For those that don't know, I have several projects for the City of Tuscaloosa and the University of Alabama that I am working on. I travel to the city several times a month. It goes without saying that my trips to Tuscaloosa over the past month have been rather humbling. I was actually scheduled to be in Tuscaloosa for a bid opening the afternoon the Tornado hit-the meeting was also scheduled to take place at the University's Facilities building, which is located on 15th Street. Through unrelated circumstances the meeting was cancelled at the last minute. There are three girls in this household that would like to thank the good Lord that trip never happened. The following are a few of the pictures I was able take a week after the tornado hit. The city has done a phenomenal job repairing infrastructure and cleaning the roads. You can actually drive down almost any of the streets in the affected areas now. With that said, it will be quite a while before the massive amounts of rubble will be anywhere close to being removed.
As always, these pictures will never come close to truly representing the destruction.
I have to say my emotions were rather mixed on my first visit to the city. I had heard on the news how much devastation the state had seen, particularly Tuscaloosa. I began to build the situation up in my mind and for some reason thought that on my two hour drive I would progressively see the damage get worse as I got closer to the city. I learned that day that tornadoes are not like hurricanes (which being in the southeast near the gulf, we are more familiar with). I saw several trees down and a damaged roof or two on the way there, but by the time I reached the gate to the city (when I go under the overpass and officially arrive on McFarland Boulevard) nothing really looked that different to be honest. I am ashamed to say that at this point I thought to myself that the media may have over hyped the situation. The difference in a hurricane and a tornado is that the damage of the tornado is extremely isolated and focused. Once I reached the intersection of 15th Street, guilt sank in. How could I have allowed myself to even consider seeing this as something "exciting". While the path was defined to 15th Street, it's outcome truly was destruction. A street that I had previously driven down once a week essentially no longer existed. To the left or the right of the road, all you could see was rubble. For a suburban state that isn't defined by it's skyline, it was an eery feeling to no longer recognize where you where due to the fact that your self developed landmarks no longer exist.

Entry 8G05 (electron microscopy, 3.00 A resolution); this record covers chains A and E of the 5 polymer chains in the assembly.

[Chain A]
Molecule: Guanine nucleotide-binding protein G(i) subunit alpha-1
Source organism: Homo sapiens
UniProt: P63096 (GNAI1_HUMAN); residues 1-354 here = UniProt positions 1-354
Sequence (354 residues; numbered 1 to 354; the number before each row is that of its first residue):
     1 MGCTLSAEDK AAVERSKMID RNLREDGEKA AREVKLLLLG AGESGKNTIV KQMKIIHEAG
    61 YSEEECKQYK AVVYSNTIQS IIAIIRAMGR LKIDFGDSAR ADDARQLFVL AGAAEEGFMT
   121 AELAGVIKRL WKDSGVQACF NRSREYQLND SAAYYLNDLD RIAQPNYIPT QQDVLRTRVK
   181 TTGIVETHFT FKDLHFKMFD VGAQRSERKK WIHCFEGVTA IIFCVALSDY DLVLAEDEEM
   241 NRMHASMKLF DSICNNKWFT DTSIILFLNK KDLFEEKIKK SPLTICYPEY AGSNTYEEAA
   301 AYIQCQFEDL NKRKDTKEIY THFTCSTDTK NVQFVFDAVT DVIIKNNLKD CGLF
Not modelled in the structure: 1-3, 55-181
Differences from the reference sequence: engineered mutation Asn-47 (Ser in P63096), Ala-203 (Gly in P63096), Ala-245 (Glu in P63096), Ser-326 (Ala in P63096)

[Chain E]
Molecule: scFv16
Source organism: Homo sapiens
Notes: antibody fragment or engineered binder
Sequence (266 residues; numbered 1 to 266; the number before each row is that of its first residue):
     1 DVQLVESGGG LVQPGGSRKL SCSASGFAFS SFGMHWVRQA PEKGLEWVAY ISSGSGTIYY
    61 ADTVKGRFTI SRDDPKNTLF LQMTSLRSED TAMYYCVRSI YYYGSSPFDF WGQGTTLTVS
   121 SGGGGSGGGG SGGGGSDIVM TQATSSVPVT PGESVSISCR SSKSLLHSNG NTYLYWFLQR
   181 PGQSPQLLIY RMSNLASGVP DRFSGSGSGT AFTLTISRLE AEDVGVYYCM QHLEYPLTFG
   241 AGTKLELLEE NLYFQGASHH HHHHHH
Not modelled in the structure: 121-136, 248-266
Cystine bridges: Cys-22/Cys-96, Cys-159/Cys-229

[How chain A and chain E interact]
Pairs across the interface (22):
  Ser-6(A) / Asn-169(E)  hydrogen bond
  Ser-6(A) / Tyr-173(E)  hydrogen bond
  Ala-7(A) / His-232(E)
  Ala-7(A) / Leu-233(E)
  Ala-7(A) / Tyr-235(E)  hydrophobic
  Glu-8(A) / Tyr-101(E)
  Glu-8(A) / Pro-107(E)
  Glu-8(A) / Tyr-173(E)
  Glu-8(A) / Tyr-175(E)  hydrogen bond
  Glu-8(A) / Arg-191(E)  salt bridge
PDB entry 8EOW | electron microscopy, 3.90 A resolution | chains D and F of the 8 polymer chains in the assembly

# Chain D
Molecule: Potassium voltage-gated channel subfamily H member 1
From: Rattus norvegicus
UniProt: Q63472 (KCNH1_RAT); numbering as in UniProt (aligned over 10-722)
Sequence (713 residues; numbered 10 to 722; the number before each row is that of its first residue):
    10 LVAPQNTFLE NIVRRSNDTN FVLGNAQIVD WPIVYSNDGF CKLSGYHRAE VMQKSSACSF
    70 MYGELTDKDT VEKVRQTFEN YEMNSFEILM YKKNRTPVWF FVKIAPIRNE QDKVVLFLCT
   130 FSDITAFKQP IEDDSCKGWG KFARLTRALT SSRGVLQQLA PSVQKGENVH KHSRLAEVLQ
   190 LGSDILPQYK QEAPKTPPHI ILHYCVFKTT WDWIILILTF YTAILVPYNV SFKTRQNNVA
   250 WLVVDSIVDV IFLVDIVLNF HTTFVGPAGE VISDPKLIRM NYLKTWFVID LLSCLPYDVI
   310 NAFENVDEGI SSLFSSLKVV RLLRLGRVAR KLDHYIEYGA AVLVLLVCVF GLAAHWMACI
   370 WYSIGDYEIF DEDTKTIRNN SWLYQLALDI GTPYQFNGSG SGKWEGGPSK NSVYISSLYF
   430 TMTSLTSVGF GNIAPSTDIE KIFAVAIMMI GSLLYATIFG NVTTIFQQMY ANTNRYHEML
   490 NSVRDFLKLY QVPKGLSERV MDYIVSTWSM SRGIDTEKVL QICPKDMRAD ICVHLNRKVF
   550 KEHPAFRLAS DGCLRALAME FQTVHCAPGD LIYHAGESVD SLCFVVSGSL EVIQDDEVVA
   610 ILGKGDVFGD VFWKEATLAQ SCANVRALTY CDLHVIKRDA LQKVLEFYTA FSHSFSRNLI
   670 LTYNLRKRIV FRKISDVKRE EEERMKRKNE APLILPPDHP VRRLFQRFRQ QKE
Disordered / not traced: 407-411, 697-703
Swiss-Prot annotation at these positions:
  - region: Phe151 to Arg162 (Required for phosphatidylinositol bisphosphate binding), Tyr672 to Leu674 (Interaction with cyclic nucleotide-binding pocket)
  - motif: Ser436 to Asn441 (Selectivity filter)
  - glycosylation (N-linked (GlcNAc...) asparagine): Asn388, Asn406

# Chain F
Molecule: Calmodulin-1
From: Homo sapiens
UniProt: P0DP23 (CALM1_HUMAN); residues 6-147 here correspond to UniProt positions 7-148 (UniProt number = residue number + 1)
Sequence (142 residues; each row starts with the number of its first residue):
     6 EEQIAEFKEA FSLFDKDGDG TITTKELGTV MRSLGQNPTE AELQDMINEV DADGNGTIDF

Again, these pictures cannot begin to describe what those in Tuscaloosa have experienced and are yet to experience - and yet, this is a single city throughout the southeast that was affected by this storm. I hope that through these pictures you will find yourself humbled and next time you find yourself watching a Youtube video of a storm, that you remember while this demonstration of God's power is amazing and on some frightening level it is exciting, that there are real people caught in the path.
Take a moment to offer a prayer of strength and hope to those who where affected. If you can afford monetary donations head over The Alabama West Florida United Methodist Church for monetary donations or Serve Alabama to sign up to volunteer your time and services through the states official volunteer signup site. There are hundereds of churches and other organizations who are already leading the way locally to support our state's families. If you know of an opportunity to serve or want to leave a prayer request, you can do so in the comment section below.